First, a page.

Written by: Eduardo Razo (@eddie91razo)
Edited by: Curt Ashcraft (@cashcraft740)
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It’s been over 24 hours since the Toronto Maple Leafs did what some deemed impossible, when they were able to trade David Clarkson to the Columbus Blue Jackets for Nathan Horton.
With this move, both teams are able to rid themselves of free-agent busts, who have become financial headaches for each. In Clarkson, the Leafs are able to bid farewell to another free-agent blunder, who never quite lived up to his contract and the pressure of being the next Wendel Clark. This trade allows Clarkson to escape the media craze city of Toronto where he was being scrutinized 24/7. Leafs fans, like myself, don’t necessarily hate him since he was a wonderful person with the media and the fans, however, his play on the ice and his cap hit made him quite the whipping boy for fans. Now he has a get out of jail free card and can be able to revive his career in Columbus who play that grit and grinding type of hockey that better suits his play.
Meanwhile, a small market team like the Blue Jackets can’t afford to pay Nathan Horton $5.3 million just to watch games. On top of that, the contract was not insured and the Jackets would be paying Horton $26 million over the next five years, which for a small market team is a steep price to pay. So this deal made sense for the Blue Jackets in the sense that they would rather pay that amount of money for someone that is going to be in the lineup, even if that someone is David Clarkson. Meanwhile for the Leafs, who are the richest team in hockey, they can afford to place Horton on long-term injured reserve (LTIR) because it seems his playing days are over due to his back injury. As a result, the Leafs can afford to pay him $26 million to never play a game for them, which gives them $5.25 million in cap space to help with their rebuilding plans.
To sum it up, both teams gave each other a get out of jail free card with these contracts because since the Jackets can’t afford to pay Horton for him to do nothing over the next five years, but the Leafs can, and the Jackets can take on Clarkson’s albatross of a contract and pay him what they would be paying Horton. Think what Boston is doing with Marc Savard and Philadelphia is with Chris Pronger, putting them on LTIR so they don’t count against the cap. Make sense?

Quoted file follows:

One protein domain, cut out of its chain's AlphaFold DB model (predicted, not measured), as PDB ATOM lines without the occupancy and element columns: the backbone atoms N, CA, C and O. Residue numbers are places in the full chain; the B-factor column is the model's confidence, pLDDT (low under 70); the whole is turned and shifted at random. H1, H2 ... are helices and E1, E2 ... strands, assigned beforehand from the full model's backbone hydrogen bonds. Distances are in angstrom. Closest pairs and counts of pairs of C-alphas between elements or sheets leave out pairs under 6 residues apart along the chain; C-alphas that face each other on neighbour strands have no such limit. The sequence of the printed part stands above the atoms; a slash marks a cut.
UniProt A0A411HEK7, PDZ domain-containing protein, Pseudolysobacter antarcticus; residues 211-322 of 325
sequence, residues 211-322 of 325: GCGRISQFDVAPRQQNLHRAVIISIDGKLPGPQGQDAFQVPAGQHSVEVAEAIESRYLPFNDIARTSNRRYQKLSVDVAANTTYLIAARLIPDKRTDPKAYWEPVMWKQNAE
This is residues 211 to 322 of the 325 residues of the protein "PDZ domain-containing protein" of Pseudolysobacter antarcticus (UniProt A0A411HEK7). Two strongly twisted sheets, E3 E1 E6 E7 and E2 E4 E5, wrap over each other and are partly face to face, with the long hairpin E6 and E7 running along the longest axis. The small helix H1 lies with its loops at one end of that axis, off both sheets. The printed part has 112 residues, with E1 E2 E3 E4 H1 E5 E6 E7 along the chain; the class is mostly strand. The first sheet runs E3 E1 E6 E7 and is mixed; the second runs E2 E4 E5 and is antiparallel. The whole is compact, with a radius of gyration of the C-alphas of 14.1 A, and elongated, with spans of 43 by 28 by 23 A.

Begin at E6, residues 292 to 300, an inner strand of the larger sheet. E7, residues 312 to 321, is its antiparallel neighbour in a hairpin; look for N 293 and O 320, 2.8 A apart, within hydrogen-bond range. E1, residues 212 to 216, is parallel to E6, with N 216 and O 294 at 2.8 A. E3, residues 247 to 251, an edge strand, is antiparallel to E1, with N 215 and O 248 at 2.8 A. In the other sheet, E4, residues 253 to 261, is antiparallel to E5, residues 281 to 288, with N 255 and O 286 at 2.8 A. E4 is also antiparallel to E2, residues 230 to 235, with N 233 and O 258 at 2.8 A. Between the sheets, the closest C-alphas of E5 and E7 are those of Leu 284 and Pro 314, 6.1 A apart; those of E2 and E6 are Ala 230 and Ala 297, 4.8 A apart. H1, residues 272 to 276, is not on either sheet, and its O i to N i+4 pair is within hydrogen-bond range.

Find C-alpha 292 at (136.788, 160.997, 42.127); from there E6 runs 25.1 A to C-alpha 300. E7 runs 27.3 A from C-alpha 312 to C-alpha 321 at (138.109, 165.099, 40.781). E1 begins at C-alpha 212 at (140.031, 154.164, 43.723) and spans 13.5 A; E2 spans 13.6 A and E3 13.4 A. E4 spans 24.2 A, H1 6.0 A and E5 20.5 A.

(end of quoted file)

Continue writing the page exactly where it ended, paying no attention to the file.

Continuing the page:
With all of that out of the way, as a Leafs fan I want to know what’s the address of Blue Jackets General Manager Jarmo Kekalainen because I would like to send him a fruit basket for taking Clarkson’s contract since it is being reported that he approached Leafs General Manager Dave Nonis with this trade proposal. Social media was buzzing when news of the trade was released and you could find Leafs fans just celebrating this trade because that’s how much he they despised David Clarkson (the hockey player) and his cap hit. He was being paid like a top line winger, but producing like a third line one. As I stated above, Clarkson is a wonderful human being, but I didn’t like the signing because it was too much money and for way too long of a term. Nonetheless, once he signed I supported him as I would anyone on the Leafs, but as the games went by and he didn't produce, it was easy to be frustrated. The David Clarkson era in Toronto is finally over. Now, with the $5.25 million saved in cap space, it gives the Leafs some flexibility in trades, as they can take on salary from teams that are up against the cap (looking at the Chicago Blackhawks) or retain salary if they trade Dion Phaneuf, Joffrey Lupul, Tyler Bozak, or Phil Kessel. For a team that is in rebuild mode, cap flexibility is a must.
I know the Jackets are happy with what they received and who knows, maybe Clarkson rediscovers his game and can chip in 20 to 30 goals, but the Leafs win the deal for the sole fact that the contract they receive doesn’t count against the cap. This may not be a sexy trade, but it is a business trade, which helps both teams financially as we inch closer to the NHL trade deadline on Monday.